After sitting out for two seasons, Marbury signed to play for the Beijing Ducks in 2011. The move was initially seen as a way for Marbury to prove he could still play at an NBA level. Instead, Beijing became home-away-from home for the New Yorker.

Marbury averaged 21.6 points per game in 271 contests spread over seven seasons with the Ducks.

Georgetown sophomore Mac McClung declares for 2020 NBA Draft

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Georgetown sophomore Mac McClung told ESPN Jonathan Givony that he’s declaring for the 2020 NBA Draft.

McClung first came to national prominence when his high school highlights blew up on YouTube:

In his second season at Georgetown, McClung averaged 15.7 points and 1.4 steals per game. A foot injury in late-January kept McClung out of the lineup for nearly a month. He returned for one game in late-February, but played just eight minutes off the Hoyas’ bench.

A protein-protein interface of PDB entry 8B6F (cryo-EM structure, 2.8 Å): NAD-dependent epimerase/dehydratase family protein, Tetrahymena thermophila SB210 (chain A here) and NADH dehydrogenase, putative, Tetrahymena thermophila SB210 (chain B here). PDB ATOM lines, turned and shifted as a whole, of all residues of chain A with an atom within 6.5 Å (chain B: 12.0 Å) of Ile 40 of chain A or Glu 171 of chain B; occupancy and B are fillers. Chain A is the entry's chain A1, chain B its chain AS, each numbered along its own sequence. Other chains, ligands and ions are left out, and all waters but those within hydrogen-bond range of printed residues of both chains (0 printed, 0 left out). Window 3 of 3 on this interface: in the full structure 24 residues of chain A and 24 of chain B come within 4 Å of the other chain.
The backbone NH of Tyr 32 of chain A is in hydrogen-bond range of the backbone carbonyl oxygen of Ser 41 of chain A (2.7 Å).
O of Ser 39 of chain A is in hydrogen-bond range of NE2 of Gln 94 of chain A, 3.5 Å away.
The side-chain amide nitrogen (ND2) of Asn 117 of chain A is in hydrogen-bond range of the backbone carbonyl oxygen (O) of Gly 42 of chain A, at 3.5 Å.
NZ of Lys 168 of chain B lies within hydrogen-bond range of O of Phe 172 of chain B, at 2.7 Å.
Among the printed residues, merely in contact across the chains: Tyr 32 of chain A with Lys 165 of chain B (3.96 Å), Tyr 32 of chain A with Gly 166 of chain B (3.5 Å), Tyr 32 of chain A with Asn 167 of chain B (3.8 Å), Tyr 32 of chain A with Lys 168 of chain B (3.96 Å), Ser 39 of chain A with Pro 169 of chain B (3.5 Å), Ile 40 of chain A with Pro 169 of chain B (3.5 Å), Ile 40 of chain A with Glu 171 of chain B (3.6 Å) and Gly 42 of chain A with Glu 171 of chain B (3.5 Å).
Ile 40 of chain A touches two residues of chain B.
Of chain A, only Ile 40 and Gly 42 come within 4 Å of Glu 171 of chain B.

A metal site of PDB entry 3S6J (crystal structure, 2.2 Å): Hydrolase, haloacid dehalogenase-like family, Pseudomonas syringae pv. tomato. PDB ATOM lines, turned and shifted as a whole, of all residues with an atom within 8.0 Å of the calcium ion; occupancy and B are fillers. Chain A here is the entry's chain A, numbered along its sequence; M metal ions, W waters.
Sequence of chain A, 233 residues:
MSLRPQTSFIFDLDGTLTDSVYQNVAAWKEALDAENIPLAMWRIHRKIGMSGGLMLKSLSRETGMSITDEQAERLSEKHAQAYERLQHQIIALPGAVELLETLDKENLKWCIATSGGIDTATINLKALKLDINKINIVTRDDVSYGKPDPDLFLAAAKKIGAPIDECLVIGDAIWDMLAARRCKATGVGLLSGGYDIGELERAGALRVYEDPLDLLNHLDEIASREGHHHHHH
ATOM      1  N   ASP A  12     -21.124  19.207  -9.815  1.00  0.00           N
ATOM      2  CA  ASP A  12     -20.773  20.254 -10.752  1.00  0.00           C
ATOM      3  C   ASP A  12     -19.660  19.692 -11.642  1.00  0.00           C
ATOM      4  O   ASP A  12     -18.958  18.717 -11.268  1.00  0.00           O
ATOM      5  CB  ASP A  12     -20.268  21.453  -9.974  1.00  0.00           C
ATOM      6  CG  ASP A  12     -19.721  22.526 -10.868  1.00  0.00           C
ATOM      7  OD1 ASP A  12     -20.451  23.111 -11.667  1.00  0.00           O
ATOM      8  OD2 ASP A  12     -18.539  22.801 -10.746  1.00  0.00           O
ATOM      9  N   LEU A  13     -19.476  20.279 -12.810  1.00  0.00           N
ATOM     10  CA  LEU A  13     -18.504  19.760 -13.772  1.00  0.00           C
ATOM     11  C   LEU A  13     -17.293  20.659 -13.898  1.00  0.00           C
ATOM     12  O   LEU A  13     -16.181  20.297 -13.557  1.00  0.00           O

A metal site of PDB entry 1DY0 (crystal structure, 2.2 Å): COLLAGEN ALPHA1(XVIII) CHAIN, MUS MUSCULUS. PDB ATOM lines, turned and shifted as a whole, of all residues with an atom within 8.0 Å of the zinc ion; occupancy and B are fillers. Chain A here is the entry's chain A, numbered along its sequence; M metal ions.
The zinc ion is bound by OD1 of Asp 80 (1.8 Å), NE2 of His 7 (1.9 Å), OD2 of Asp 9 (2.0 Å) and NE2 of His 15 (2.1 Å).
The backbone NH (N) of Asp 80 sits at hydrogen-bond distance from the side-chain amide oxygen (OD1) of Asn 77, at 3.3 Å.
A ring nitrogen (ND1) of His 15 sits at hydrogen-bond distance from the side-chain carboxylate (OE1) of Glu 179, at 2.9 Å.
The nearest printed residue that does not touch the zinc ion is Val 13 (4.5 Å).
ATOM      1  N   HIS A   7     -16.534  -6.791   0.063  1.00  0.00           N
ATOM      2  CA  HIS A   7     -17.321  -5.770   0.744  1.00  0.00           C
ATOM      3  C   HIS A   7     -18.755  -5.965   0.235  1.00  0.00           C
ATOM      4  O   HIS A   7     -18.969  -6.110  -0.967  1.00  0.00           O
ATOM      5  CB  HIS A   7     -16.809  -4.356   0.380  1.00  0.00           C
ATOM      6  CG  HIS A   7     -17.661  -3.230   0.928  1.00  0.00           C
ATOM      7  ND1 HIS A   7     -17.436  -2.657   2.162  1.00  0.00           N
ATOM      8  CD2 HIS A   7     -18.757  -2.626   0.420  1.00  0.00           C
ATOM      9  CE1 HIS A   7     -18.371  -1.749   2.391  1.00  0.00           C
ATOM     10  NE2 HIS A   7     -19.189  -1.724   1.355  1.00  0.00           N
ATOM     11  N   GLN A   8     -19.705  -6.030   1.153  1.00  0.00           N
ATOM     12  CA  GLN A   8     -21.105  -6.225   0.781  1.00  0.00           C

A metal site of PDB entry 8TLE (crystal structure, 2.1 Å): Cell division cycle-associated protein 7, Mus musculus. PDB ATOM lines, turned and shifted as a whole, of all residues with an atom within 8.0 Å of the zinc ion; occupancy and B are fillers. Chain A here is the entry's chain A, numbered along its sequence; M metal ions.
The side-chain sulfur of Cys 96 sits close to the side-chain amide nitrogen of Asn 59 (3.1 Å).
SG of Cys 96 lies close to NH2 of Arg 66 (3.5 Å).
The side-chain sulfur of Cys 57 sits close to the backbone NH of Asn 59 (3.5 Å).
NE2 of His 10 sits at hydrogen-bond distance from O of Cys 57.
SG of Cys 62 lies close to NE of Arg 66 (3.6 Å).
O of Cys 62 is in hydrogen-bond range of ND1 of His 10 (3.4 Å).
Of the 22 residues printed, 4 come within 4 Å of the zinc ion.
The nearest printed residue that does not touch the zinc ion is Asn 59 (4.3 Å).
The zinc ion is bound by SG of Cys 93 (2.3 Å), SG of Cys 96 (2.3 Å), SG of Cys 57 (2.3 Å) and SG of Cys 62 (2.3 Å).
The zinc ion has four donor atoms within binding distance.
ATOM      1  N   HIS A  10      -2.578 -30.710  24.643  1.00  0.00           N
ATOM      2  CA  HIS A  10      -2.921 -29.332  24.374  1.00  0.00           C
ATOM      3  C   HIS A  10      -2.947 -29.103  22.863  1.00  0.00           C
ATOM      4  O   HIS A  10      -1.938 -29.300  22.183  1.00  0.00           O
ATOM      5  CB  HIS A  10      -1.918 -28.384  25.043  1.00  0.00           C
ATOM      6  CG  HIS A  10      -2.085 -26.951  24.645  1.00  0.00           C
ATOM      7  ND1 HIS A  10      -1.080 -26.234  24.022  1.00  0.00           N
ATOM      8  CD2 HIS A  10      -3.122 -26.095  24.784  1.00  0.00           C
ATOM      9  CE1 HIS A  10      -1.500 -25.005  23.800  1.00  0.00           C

The six-foot-two guard is known for his deep shooting range and his highlight dunks. McClung’s shot is inconsistent however, as he shot under 40% in each of his first two seasons at Georgetown. McClung’s defense also needs work.

McClung projects to be a point guard in the NBA, due to his size. To make it as a lead guard, he’ll need to work on his ballhandling and playmaking. With those question marks, McClung is seen as a stretch to be drafted in the second round.

McClung stated he’s signing with an NBA/NCAA approved agent. That will allow him to keep his college eligibility as he goes through the pre-draft process.

Report: NBA Together asks players who have recovered from COVID-19 to consider donating plasma

Jazz stars Donovan Mitchell and Rudy Gobert
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Shams Charania of The Athletic reports that the NBA Together initiative is asking NBA players who have recovered from coronavirus to consider donating plasma:

NBA Together was created in the wake of the coronavirus outbreak, as the NBA suspended the 2019-20 season.

One of the efforts NBA Together is supporting is the COVID-19 Convalescent Plasma Project. This project has brought together top medical specialists to determine if plasma donations could help in treating coronavirus.

Several NBA players have tested positive for COVID-19. This group includes Rudy Gobert and Donovan Mitchell of the Utah Jazz, Kevin Durant of the Brooklyn Nets, Marcus Smart of the Boston Celtics and Christian Wood of the Detroit Pistons. All players reported either feeling no symptoms or have recovered from the affliction.